VALUE OF FORESTS. The top- soil of forests is porous and loose. The mixture of leaves and loose top-soil that forms under the trees is known as "humus." The humus receives and pro tects young seeds and is also valuable because it assists in equal izing the How of streams.
Rain-water rolls quickly from sun-baked or otherwise com pacted soil, but humus permits the raindrops to pass through into the more or less broken and comparatively loose and porous soil below and then obstructs the free evaporation of moisture from this soil. It is not known that forests influence rainfall, but their value in regulating stream-flow is beyond estimate.' Forests Reduce or Prevent Erosion.
The humus protects the surface, and the roots contribute to the resistance offered by the soil below. Water flows with erosive force over unprotected and hardened surfaces. Quantities of soil are carried from higher elevations and deposited on lands below. Such results may be far reaching. Districts such as parts of India, China, Palestine, and Spain, that have supported considerable popula tions in the past, have been changed in this way and are now little else than deserts.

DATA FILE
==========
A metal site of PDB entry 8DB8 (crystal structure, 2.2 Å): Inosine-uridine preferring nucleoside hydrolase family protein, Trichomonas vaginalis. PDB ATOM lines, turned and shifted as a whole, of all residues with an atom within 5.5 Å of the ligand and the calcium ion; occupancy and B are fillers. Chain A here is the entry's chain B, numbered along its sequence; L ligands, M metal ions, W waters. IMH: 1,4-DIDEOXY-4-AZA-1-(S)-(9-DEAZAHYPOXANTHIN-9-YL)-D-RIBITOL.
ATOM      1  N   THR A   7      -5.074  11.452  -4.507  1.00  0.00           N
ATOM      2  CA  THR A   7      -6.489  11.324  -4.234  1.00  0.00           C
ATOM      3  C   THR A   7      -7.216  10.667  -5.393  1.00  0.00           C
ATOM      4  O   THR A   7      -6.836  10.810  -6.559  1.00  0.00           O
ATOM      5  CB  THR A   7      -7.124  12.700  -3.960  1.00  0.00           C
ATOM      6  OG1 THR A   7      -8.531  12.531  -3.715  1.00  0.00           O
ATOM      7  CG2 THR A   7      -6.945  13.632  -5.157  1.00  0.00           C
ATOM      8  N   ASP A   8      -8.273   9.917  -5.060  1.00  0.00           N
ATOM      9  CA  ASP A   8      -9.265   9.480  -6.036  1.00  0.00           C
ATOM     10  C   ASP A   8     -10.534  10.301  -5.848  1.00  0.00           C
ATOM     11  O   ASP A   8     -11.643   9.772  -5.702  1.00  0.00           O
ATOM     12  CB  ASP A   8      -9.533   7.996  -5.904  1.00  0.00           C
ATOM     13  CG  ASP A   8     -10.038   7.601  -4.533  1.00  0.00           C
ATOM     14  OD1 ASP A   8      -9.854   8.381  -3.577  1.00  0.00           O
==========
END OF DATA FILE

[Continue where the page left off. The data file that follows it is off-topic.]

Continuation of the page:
The possibilities in this direction are described further as follows (Van Hisel): "Not only so, but after the rivers are partly filled with silt, at times of flood they overflow their banks and often cover with coarse debris large areas of arable land. When this process of erosion has continued for a sufficient length of time after the removal of the forests, the steep mountains are left with nearly bare rock and little soil. When this stage of the process has been reached the violence of the floods is then further greatly increased. The rain falling upon the bare rocks is car ried down to the streams below as from the roof of a house, and unites in torrential floods. It is after this condition of affairs has come about as a result of a removal of the forests that the enormous flood losses occur to railroads, cities, and other structures of man."